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I want to wish a very happy Father’s Day to all of you fathers. I have nothing but praise for what you do. Especially at this time in our world as we see firsthand the great risks that many parents take in order to protect and preserve the lives of their children. May our own joy at celebrating our fathers today be the catalyst for us to consider together how best to work to resolve the issues at our borders according to our own baptismal promises.
Indeed, every parent carries the pain of things we wish had turned out differently or that we would’ve done differently. And add to that the agony of what can seem like a failed relationship with someone we love.
Beginning with Laura’s sermon three weeks ago about the tendency we have to “sort” ourselves into categories, and to Stuart’s sermon last week about looking at family connections through the device of something called a “genogram”, we arrive today – by happy coincidence on Father’s Day — at one of the most poignant and frequently overlooked passages in the biblical narrative: The prophet Samuel’s complicated relationship with Israel’s first king, a complicated man named Saul.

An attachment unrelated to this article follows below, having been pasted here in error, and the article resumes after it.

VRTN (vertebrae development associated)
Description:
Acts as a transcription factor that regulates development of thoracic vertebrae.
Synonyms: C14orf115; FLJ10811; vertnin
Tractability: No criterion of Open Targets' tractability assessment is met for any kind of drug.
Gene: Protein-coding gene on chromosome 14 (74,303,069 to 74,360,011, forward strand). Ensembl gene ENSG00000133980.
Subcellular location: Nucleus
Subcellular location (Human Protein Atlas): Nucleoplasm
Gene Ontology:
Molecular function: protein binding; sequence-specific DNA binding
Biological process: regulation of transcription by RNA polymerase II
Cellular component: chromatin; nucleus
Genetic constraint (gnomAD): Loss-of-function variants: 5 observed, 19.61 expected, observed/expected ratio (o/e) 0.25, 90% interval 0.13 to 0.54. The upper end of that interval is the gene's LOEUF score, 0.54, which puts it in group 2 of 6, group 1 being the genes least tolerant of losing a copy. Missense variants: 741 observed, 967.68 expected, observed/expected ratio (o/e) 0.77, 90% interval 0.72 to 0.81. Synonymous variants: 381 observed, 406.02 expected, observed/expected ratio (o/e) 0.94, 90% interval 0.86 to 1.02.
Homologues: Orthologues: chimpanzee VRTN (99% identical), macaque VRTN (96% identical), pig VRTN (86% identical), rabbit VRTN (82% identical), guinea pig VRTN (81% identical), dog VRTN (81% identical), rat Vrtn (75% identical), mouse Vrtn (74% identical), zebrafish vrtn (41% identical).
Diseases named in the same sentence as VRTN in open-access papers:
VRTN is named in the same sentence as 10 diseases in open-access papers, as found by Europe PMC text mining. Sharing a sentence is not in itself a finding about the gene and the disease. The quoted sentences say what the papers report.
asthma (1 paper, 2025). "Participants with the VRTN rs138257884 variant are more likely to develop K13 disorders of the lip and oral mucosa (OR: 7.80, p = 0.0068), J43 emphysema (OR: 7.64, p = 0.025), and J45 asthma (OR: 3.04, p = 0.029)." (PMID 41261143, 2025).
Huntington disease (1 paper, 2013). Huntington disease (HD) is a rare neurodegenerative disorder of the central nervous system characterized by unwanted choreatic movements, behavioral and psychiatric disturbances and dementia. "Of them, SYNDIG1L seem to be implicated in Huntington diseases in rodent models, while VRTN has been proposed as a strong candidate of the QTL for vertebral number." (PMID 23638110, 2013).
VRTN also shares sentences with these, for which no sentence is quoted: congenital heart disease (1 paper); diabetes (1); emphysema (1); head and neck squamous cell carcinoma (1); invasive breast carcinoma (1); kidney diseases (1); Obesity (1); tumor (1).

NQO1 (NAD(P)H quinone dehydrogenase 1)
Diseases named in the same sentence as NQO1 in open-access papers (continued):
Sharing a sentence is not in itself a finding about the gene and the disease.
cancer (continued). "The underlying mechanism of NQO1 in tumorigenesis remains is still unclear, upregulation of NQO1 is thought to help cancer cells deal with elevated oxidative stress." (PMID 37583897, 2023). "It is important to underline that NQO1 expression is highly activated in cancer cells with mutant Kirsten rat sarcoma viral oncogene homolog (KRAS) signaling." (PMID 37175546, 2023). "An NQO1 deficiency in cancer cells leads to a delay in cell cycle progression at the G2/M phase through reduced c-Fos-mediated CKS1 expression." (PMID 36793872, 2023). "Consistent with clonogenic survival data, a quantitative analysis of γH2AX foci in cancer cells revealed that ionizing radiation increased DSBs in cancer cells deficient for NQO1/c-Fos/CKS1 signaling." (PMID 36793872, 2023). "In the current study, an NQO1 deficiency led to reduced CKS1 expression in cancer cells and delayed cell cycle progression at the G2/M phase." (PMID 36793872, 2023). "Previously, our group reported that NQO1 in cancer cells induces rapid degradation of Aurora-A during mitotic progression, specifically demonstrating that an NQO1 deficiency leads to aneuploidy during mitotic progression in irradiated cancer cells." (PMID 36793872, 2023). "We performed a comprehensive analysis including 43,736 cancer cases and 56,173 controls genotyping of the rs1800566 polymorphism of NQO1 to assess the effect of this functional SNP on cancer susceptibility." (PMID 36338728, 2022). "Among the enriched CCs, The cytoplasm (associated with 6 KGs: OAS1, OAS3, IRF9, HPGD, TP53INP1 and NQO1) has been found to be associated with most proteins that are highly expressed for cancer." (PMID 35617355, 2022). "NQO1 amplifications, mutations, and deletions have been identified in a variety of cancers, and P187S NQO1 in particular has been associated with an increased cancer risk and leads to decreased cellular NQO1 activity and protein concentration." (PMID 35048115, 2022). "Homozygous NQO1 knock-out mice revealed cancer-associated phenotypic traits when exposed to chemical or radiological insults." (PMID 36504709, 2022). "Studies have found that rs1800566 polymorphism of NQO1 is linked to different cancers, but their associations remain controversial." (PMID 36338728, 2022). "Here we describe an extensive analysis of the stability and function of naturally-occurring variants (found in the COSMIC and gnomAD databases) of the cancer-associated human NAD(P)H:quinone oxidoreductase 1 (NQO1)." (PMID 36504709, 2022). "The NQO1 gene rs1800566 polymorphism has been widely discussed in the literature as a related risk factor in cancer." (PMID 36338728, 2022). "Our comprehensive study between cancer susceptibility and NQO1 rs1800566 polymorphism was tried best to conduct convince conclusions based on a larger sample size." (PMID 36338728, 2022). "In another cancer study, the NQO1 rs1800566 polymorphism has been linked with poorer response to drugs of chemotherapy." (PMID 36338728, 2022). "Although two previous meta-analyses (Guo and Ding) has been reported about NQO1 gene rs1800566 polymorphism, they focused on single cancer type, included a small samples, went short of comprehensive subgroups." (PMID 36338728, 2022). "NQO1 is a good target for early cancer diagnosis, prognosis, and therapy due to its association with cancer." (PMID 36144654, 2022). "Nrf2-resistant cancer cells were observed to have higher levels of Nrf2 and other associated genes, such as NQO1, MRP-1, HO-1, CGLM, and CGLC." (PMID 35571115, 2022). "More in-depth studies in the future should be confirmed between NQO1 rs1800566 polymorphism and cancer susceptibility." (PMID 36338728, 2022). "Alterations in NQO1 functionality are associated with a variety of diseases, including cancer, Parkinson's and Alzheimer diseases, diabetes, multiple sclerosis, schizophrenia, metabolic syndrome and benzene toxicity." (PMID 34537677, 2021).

“Then Samuel went to Ramah; and Saul went up to his house in Gibeah of Saul. Samuel did not see Saul again until the day of his death, but Samuel grieved over Saul. And the Lord was sorry that he had made Saul king over Israel. The Lord said to Samuel ‘How long will you grieve over Saul? I have rejected him from being king over Israel.’”
Harsh words. Much like Jesus’ harsh words last week when in response to the Blessed Mother’s request for him to come home to his family, Jesus answered “Who is my family? Who are my mother and my brothers? These who do the will of God! They are my mothers and my brothers!” Ouch.
To get the full impact of the Samuel passage, we need to back up from the first word “Then…” and read what had just transpired.
Saul was officially only king for a few days, although for some months or maybe even years he refused to acknowledge that he was no longer king. God directed Samuel the prophet to anoint Saul king for the express purpose of authorizing him to lead a mission to destroy the Amalekites. The reason for this destruction was based in the Amalekites’ inhospitality to Israel when they wanted to cross through Amalekite territory on their way out of Egypt and going to the Promised Land of Canaan. Just to be clear, all of those inhospitable Amalekites who had been alive at that time are long dead, so this vengeance is being visited on their descendants.
Nevertheless, Saul carried out the mission, destroying virtually everything about the Amalekite culture but sparing all that was good in it – cattle and other livestock and its king Agag – determining that the livestock would be used as sacrificial fuel to a holy offering to God; and, as was the custom in those days, the king of the conquered people would be presented to the conquering people to serve out the remainder of his days as a perpetual prisoner.